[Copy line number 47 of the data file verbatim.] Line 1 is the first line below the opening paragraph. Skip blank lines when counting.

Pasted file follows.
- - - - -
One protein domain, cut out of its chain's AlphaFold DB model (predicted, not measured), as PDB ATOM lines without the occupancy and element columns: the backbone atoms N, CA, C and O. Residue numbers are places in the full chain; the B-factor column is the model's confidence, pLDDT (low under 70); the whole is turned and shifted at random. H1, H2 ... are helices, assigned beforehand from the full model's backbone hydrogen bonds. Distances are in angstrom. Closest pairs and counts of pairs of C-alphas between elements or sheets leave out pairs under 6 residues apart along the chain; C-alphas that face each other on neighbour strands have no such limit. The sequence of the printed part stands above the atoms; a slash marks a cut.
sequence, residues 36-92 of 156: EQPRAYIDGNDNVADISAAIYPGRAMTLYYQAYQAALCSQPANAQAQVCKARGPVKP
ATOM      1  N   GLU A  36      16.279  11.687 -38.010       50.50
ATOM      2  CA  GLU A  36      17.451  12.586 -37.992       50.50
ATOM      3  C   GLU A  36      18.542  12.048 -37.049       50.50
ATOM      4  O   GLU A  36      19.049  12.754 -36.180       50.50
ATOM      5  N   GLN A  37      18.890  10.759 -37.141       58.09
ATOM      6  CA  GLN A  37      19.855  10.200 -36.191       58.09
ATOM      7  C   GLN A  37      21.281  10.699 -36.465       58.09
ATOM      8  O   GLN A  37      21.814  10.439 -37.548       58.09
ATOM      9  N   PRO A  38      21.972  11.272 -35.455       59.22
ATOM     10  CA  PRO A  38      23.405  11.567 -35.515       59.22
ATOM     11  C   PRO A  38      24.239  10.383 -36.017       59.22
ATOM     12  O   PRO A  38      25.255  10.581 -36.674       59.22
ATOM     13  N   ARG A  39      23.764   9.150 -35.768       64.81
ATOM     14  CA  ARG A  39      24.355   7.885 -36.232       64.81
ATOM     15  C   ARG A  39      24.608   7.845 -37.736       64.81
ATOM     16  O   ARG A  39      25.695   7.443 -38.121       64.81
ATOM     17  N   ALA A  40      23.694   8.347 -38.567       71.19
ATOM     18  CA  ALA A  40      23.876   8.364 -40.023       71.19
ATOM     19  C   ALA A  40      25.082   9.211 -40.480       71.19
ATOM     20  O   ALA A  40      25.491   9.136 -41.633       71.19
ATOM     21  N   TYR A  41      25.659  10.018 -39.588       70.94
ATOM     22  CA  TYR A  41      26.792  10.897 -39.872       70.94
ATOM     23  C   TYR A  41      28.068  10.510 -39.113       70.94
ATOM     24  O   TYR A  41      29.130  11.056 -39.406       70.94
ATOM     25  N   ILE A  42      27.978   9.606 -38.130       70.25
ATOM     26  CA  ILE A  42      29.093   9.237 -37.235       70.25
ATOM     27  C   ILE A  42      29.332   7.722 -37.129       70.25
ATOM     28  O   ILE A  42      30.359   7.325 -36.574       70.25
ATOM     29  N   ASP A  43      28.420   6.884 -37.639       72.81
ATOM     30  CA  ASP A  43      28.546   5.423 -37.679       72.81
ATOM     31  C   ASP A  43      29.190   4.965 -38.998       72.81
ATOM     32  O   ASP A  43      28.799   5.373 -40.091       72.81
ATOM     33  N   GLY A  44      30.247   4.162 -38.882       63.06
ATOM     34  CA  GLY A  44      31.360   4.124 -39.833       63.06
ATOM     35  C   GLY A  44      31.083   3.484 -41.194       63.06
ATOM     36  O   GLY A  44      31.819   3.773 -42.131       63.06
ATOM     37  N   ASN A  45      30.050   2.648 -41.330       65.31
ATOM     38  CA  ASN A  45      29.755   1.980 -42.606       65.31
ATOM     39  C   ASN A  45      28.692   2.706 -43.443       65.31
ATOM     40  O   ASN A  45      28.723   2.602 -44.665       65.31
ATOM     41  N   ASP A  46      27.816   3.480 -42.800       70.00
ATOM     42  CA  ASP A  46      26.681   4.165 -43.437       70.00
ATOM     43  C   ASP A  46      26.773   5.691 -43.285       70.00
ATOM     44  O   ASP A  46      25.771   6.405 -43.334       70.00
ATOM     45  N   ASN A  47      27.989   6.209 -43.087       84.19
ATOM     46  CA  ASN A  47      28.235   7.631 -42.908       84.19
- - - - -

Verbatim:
ATOM     46  CA  ASN A  47      28.235   7.631 -42.908       84.19